Off the Media
A few weeks ago, my work was shamelessly plagiarized by a staff writer at the Toronto-based Arbitrage Magazine.
I know this not because I am an Arbitrage reader, but because the writer tweeted the article to me.
But honestly I feel terrible that it happened. I’m not angry at the writer (to the point that I have decided not to include his name here to spare him a bad Google-Scarlet-Letter forever). Though he clearly made mistakes, it was really his magazine and its negligent and cowardly leadership that failed us both. Read More
Online journalism has always had a sourcing problem. From using unverified “anonymous tips” to repeating whatever rumor or speculation people are chattering about, the general ethic is “we’ll publish just about anything.”
Imagine this was your job: you had to wake up every morning, read and watch what was going on in the world, and then, even if you didn’t actually feel this way — in fact, in spite of the fact that you didn’t feel this way—react with outrage about all of it.
Increasingly, this is Read More
A few months ago I wrote an article for a website where the standard agreement for writers is a bonus incentive on social shares for the article. This was both usual, and unusual for a lot of reasons.
First, most websites don’t pay writers anything. A good portion of writing online is done for exposure (which a lot of people laugh at but content marketing can be hugely lucrative and I encourage my clients to do it). So that was slightly unusual. What was more standard was the fact that for a site that did pay, the payment was partially contingent on page views (there was a bonus for how many social shares the article got). Read More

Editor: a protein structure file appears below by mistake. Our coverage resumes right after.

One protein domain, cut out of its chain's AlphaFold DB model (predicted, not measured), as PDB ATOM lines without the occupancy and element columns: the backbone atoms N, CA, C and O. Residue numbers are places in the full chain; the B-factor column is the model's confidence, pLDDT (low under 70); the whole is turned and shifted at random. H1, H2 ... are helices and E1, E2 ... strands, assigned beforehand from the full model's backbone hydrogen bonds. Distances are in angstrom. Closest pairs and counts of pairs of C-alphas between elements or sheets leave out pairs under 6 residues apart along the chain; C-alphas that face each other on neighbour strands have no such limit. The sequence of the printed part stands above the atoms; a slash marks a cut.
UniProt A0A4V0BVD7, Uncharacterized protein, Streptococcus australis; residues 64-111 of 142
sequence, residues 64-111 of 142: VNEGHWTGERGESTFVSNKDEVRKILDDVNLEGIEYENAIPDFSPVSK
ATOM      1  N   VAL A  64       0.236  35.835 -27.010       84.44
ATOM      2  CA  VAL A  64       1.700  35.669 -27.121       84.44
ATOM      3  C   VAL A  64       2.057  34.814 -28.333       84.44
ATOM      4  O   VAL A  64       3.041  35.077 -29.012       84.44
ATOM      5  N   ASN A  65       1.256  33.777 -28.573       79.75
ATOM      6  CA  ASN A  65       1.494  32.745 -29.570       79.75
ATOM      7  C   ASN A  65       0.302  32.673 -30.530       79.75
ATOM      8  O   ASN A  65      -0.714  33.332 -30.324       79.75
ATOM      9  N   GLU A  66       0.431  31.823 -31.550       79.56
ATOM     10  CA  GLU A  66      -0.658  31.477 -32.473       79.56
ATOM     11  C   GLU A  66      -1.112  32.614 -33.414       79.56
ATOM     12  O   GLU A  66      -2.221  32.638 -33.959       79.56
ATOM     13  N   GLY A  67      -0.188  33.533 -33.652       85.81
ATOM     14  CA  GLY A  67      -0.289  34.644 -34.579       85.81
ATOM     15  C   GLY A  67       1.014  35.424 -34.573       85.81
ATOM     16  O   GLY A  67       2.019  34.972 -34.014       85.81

Marc Andreessen has the kind of track record that makes you stop and listen when he talks—whatever the subject happens to be. So at Betabeat, we were very interested when Mr. Andreessen began to do some analysis and hypothesizing on online media. Especially since he pointed out many of the same issues I have been discussing in Off The Media for the last two years. Read More
I own a goat. Her name is Bucket.
Less than a year ago, I had an apartment in Manhattan, convinced I was ready to live the dream. I was a published author. I had high profile PR and marketing clients. I wasn’t sure exactly which dream I was living but I was pretty sure New York City was the place you came to celebrate it. Read More
At this point, the average reader understands the business model of blogging and online journalism pretty clearly: Get traffic, sell ads.
The more traffic a site gets, the more money it makes. And sites need to get lots of traffic—lots more traffic than traditional media used to get—to pay for the costs of producing content. Read More